Chinese people show frustration over corruption
Protesters carrying a banner saying 'give the victims truth' demonstrate in the hope of learning the truth of the July 23 high-speed train collision, at a railway station in Wenzhou, in eastern China's Zhejiang province on July 27, 2011.
Kai Ryssdal: We talked in our China series a couple of weeks ago about having ridden one of the spiffy new high-speed trains while we were there. It was spiffy, but also incredibly dangerous.
Thirty-nine people were killed near the city of Wenzhou a week-and-a-half ago when one high-speed train slammed into another one that had been stalled on the track. Hundreds of people were injured.
As was something else, perhaps: The already tenuous trust Chinese people have in their government. We've got our China correspondent Rob Schmitz on the line from Shanghai with more. Hey Rob.
Rob Schmitz: Hey Kai.
Ryssdal: So tragedy aside, there's something more going on with this crash that just set off the Chinese people, right?
Schmitz: Yeah, there really is. It goes beyond the crash to much bigger economic problems in China. Five years ago, China didn't even have high-speed trains. Today China has the largest high-speed rail network in the world. Problem is, though, many people can't afford to ride them, and not only that, but these new bullet trains have pushed up the cost of regular train tickets. And this really gets to the general frustration the Chinese have about the rising price of food, the rising cost of living; the property market's out of control. China's economy -- just like these trains -- has just been going too fast, and the people who have been left behind have sat by and watched as the government's used China's high-speed rail as a symbol of how advanced China's become and how powerful its economy is. Well now you've got two symbols of that lying on top of each other, dangling over a bridge.
Ryssdal: What are people telling you, Rob? When you're out and about, what do you hear?
Schmitz: Well, two days after the crash, I was in a taxi, and he's listening to the radio report from the scene of the crash, and he got so angry that he started just yelling at the radio. You know, you have these moments maybe when you're in the car when you yelled at the radio. That's what he was doing; he sort of was ignoring that I was there. And then I sort of asked him, I said, 'Are you OK? What do you feel about this?' And he felt relieved to be asked this: he just vented to me for about 15, 20 minutes about how corrupt the government was, how this was the government's fault. And by the time we knew it, we had stopped about five, 10 minutes ago but he was still venting. It was like one of these -- as public radio folks like to say -- one of these driveway moments.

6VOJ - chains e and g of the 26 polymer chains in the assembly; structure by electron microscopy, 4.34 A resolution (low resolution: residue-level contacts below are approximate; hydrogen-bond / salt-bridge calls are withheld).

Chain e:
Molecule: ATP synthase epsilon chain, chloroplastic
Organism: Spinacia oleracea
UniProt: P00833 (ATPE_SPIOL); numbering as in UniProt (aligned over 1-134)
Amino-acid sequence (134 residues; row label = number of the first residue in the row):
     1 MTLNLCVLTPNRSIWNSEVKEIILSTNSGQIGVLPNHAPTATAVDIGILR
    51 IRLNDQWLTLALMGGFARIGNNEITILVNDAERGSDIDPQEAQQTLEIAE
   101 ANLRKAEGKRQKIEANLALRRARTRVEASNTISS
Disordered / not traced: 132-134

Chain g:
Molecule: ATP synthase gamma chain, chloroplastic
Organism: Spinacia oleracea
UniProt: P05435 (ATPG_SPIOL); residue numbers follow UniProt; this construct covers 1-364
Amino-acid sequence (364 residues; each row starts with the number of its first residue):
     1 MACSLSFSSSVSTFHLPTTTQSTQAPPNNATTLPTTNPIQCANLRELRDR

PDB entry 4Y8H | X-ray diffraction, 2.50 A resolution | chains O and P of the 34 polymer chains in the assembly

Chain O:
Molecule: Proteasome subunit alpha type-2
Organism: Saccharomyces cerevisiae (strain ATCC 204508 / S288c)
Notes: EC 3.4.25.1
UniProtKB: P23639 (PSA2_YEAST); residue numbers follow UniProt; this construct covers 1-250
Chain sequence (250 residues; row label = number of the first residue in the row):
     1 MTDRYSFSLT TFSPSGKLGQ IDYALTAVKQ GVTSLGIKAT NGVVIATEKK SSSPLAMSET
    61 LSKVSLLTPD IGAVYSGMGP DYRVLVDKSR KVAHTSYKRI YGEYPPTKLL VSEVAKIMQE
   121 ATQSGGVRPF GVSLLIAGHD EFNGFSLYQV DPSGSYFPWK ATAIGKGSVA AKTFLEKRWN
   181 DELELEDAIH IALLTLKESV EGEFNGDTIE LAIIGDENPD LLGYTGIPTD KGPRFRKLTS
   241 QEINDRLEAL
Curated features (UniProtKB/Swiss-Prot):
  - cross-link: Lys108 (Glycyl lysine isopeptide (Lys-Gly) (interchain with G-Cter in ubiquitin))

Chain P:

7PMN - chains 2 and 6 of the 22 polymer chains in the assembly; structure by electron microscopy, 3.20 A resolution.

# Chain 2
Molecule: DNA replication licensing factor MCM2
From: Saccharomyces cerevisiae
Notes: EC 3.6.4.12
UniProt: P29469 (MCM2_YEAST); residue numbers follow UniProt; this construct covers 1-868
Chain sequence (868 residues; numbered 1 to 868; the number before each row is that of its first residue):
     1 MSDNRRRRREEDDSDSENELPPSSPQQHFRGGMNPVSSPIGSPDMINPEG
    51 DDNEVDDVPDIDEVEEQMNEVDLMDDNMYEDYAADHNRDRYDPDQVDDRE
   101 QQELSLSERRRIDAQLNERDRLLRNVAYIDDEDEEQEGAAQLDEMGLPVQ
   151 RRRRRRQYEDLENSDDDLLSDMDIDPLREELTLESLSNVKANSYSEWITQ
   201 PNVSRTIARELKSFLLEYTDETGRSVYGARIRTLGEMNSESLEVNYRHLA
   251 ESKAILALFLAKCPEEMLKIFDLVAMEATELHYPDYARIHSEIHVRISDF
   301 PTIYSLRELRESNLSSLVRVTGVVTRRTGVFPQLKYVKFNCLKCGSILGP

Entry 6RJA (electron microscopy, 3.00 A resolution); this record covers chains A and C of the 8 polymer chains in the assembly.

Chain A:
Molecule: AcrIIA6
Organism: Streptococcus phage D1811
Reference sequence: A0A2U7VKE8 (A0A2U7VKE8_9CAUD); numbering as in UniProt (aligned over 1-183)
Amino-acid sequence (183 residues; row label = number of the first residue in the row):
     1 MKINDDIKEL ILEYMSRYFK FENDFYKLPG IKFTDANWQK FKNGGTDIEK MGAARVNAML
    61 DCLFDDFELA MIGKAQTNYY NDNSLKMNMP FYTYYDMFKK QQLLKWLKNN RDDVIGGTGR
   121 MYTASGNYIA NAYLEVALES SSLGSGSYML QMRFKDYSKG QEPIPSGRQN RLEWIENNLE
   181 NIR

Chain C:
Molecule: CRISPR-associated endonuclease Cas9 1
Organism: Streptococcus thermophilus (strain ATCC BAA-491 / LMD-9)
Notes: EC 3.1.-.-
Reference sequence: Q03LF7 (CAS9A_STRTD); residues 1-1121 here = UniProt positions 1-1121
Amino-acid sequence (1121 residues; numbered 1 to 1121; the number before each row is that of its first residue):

Ryssdal: Driveway moments, that's right, except different context. But hang on a minute, because corruption's nothing new.
Schmitz: No, corruption's nothing new, but people talking about corruption all the time on the street with each other; journalists challenging officials, state-run press running with stories about this -- that is new. Two nights ago, I was chatting with a Chinese friend and he told me he just read the news that the chief engineer for China's high-speed rail embezzled 2.8 billion. I said, 'How? Well 2.8 billion renminbi -- that's about $400 million, boy that's a lot of money.' He corrected me, he tells me, 'No, it was $2.8 billion.' That's incredible. Later on, I saw it was reported this guy had just stashed the money into Swiss and U.S. bank accounts. And this Chinese official reportedly has run off with the amount of money equal to the GDP of Fiji. So this type of corruption is really unprecedented.
Ryssdal: What's the damage control? What's the spin control, I should probably say, by the central government?
Schmitz: Well, in terms of the crash, it seems like every day, the government takes a new step in the wrong direction. A day after the crash, officials ordered crews to start burying the wrecked cars. The official in charge said they needed to get the cars out of the way to make room for rescue equipment, but many people think the government was just trying to hide evidence that would implicate it as a cause of the crash. And now China's government has ordered the Chinese press to stop reporting on the crash. Before the media ban, there was a surprising number of editorials taking the government to task. An article in the China Daily said China must develop, but it can't do so with a GDP that comes with blood. Another article in the China Youth Daily was simply titled, "Slow down, my country."
Ryssdal: Worth a note that those are state-run media outlets.
Schmitz: Yeah, those two newspapers are extremely close to the Party, and it's possible that the government will use this disaster to round up more public support of its efforts to slow China's economy down -- things that China's government has been working overtime on for a year already, and by the looks of it, that's what it's already doing.
Ryssdal: Rob Schmitz in Shanghai, thanks Rob.
Schmitz: Thanks Kai.